SEVIERVILLE, Tenn. (WATE) — It’s been six years since wildfires in the Great Smoky Mountains National Park descended the mountains to consume parts of Gatlinburg, Pigeon Forge and Wears Valley in Sevier County. For those who were there, it seems like yesterday.

“It is strange how the smell of a campfire off in the distance can bring it all back…” begins an eloquent post shared Monday on the Sevier County Sheriff’s Office social media. Six years to the day the fires exploded in the county.

A timeline of the wildfire begins five days earlier, with a smoke column spotted by park rangers above Chimney Tops.

Before it was over, the fires claimed the lives of 14 people: Rev. Dr. Ed Taylor, John Tegler, Marilyn Tegler, Alice Hagler, Robert “Bobby” Alan Hejny, Constance Reed, Chloe Reed, Lily Reed, Elaine Brown, Pamela Johnson, Bradley Phillips. Jon Summers, Janet Summers, and May Vance.

Two unnamed juveniles were originally charged with aggravated arson — charges that were later dropped due to a lack of evidence.

Intense video filled social media platforms. Fire burns up mountains. People need to go down to get away. The two met on curvy mountain roads and it was caught on video. In 2016, WATE 6 spoke with Sevierville Fire Department Lt. Steve Coker, who drove through flames. The video speaks for itself. Coker is now a Battalion Chief.

Recordings of phone calls made by US Forestry Service paint a clear picture of wind and flames.

Dozens of guests trapped by flames inside a Gatlinburg hotel described by phone what they were experiencing. Logan Baker and his family watched cabins on fire explode and said firefighters were breaking windows on the top floor of the hotel to let the smoke escape.

Tennessee Department of Safety and Homeland Security shared interviews with state troopers on their social media platform Monday. The officers describe conditions amid rescues in 2016.

It was a difficult time that has proven difficult to forget.

The Sevier County Sheriff’s Office shared these photos they said were taken in downtown Sevierville at 3:16 p.m. on Nov. 28, 2016.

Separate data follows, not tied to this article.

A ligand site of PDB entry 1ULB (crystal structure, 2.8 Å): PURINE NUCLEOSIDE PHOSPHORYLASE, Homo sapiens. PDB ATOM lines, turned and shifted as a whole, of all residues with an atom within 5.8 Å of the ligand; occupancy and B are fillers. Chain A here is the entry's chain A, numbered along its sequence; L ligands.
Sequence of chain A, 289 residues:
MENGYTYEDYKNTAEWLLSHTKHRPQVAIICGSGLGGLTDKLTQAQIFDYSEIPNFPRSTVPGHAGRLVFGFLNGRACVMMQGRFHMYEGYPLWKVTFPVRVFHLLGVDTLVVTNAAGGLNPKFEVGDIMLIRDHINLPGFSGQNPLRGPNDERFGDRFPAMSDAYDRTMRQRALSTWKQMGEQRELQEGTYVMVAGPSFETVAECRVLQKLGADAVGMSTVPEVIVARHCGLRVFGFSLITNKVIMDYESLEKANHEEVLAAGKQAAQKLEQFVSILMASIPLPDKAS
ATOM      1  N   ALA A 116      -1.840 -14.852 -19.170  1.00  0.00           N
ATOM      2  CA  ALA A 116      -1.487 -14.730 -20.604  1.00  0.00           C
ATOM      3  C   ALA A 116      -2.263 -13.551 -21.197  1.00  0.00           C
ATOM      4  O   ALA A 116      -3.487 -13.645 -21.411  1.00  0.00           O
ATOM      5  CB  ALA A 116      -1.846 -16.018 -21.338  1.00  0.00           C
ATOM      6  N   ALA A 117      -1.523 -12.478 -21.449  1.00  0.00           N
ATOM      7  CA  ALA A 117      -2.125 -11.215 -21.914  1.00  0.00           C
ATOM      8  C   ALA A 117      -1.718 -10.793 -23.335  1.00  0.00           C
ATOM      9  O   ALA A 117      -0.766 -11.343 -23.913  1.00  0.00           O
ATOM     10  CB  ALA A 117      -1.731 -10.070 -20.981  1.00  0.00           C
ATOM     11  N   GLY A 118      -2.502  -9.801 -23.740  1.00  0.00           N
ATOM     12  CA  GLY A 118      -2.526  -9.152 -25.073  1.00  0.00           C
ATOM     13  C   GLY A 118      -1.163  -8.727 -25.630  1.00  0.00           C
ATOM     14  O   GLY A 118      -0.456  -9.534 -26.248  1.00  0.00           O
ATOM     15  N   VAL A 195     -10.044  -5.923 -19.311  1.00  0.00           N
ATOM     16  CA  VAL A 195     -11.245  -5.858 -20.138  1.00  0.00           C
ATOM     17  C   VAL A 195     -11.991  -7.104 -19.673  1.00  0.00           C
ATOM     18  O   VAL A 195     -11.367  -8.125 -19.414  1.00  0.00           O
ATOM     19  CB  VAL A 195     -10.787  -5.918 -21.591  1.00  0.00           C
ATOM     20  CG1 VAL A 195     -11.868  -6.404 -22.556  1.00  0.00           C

“As we reflect on that terrible day and as we continue to mourn the losses, may we try to shift some of our focus on blessings,” the sheriff’s office post continues. “Thankful that the winds have calmed today and thankful for the recent rains.”

Less October rain than normal has led to drought conditions across East Tennessee. Similar — but not as severe — as conditions in 2016. Now, on the 6th anniversary of the wildfires, a high wind warning has been issued for the Smokies. The weather conditions taking people closer to their memories of 2016.

On Monday, the National Association of State Fire Marshals wrote about the weather that fall in a post on its social media page recalling the wildfires.

“Winds as high as 87 mph knocked down trees, which in turn started fires when they hit power lines. This also caused pumping stations to lose power, quickly drying up hydrants,” the association wrote.

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Twenty-one days later, the fires were out.

In the years since the flames were defeated, a number of changes can be seen.

The park is healing. The National Park Service shared photos showing before and after of certain locations. See those here. You can also compare how the mountains looked in 2020.

People have recovered, in great part, with the help of Dolly Parton’s “My People Fund.” Parton raised $9 million for families impacted by the wildfires and donations kept coming. The fund provided more than 900 Sevier County families whose homes were destroyed up to $10,000 over six months. Sevier County residents told WATE 6 they are ‘forever grateful’ to Parton.

Other less obvious changes are how the National Park Service, land management agencies, state and local governments have worked together on actions to prevent a similar event in the future, such as upgrading radio communications and additional training measures.

A year after the fires, WATE 6 On Your Side’s Don Dare sat down at the Anna Porter Library in Gatlinburg with five officials who became the face of the wildfires in 2016 to talk about lessons they learned, as well as how the community continues to move forward. Watch that interview.

Then, in 2020, a former fire chief said lack of notice from the park service was the most critical failure in the 2016 wildfires.

Meanwhile, lawsuits with accusations about decisions to leave the fire burning overnight amid drought and high winds, about a failure of the park service to warn residents of the danger, about a failure to monitor the fire – continue to wind their way through the judicial system.

This year, lawsuits filed by people who lost family members, homes and businesses were dismissed by a federal judge while other suits filed by insurance companies were mostly allowed to continue. The dividing line is in how a form was filled out when the lawsuits were filed. An appeal has been filed in the case, but the decision led plaintiff Michael Reed to sue his attorney’s for legal malpractice.

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In the meantime, tourists have returned tenfold in the past six years, fueled by the coronavirus pandemic. In 2021, the park saw the highest number of recreational visits since the park started keeping count in 1979. With that came increased tax revenue for businesses, the city and the county. The recovery continues.